Another task force member, Julius C. “Jake” Washington, said in a prepared statement that his company is proud to participate in the 100 percent tie-off campaign. Washington is a project manager at Jacobs Engineering. “With the collective, industry-wide influence of the companies represented on the task force, we have a unique opportunity to raise the profile around the 100 percent tie-off requirement and drive home the message that there should be a zero-tolerance policy regarding this law,” he said.
Participating companies and organizations affirming their commitment to the 100% Tie-Off 24/7 Awareness Campaign include:
Alcatel-Lucent, American Tower, AT&T, Bechtel, Black & Veatch, Crown Castle, Ericsson, General Dynamics, Goodman Networks, Jacobs Engineering, MasTec Network Solutions, Motorola Solutions, National Association of Tower Erectors, Nexius, Nokia Solutions and Networks, SAI Communications, SBA Communications, Sprint, T-Mobile, U.S. Cellular, Velocitel, Verizon Wireless, WesTower Communications
— Don Bishop, Executive Editor, Associate Publisher, AGL magazine
In light of the 13 deaths in 2013 and four deaths so far this year, OSHA has sent a letter to tower industry employers, imploring them to follow procedures for keeping tower climbers safe. The letter said that penalties would be increased for OSHA rule violations and that investigations would look harder at multi-company sites where the rules are violated.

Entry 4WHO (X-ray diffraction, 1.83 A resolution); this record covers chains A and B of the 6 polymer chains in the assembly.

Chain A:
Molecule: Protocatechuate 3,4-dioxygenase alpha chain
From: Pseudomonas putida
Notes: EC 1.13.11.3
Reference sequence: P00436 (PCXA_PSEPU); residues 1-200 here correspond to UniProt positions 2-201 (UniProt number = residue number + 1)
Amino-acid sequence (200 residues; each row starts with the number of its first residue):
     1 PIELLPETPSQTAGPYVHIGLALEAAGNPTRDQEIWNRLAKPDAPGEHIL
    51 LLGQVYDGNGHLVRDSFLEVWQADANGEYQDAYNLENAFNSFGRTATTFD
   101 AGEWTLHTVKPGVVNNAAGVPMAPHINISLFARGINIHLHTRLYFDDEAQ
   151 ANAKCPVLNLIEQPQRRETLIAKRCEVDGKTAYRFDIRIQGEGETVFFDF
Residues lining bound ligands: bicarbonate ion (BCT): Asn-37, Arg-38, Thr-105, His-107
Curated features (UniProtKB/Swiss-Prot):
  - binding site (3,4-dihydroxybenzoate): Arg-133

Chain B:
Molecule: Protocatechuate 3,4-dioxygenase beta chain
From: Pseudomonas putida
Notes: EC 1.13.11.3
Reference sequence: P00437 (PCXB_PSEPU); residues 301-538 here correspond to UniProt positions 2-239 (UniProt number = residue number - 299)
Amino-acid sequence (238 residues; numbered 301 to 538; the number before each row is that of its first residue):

“OSHA has found that a high proportion of these incidents occurred because of a lack of fall protection: either employers are not providing appropriate fall protection to employees, or they are not ensuring that their employees use fall protection properly,” wrote David Michaels, assistant secretary of labor for occupational safety and health. “It is imperative that the cell tower industry take steps immediately to address this pressing issue: no worker should risk death for a paycheck.”
The National Association of Tower Erectors collaborated with OSHA on the letter, distributing it to its membership.
“Both NATE and OSHA have the same goals in terms of advocating for workplace safety and ensuring that workers in our industry are able to go home safely each and every night,” said Todd Schlekeway, NATE executive director.
Jocko Vermillion, vice president tower safety, Safety Controls Technology, told AGL Link that he is “glad to see OSHA recognizing there is a problem and stepping up its enforcement.”
Vermillion is a tower safety specialist and OSHA trainer for Safety Controls Technology, who spent 10 years working as a national tower expert with OSHA. Now that he is in the private sector Vermillion works with tower companies to improve their safety programs, making sure they follow OSHA standards.
OSHA is increasing penalties by categorizing all citations as “willful violations of a standard,” which is the highest violation below a criminal charge. Vermillion, who is often hired to consult companies that have been cited by OSHA for safety violations, said he didn’t believe that most companies willfully disregard the fall protection standard.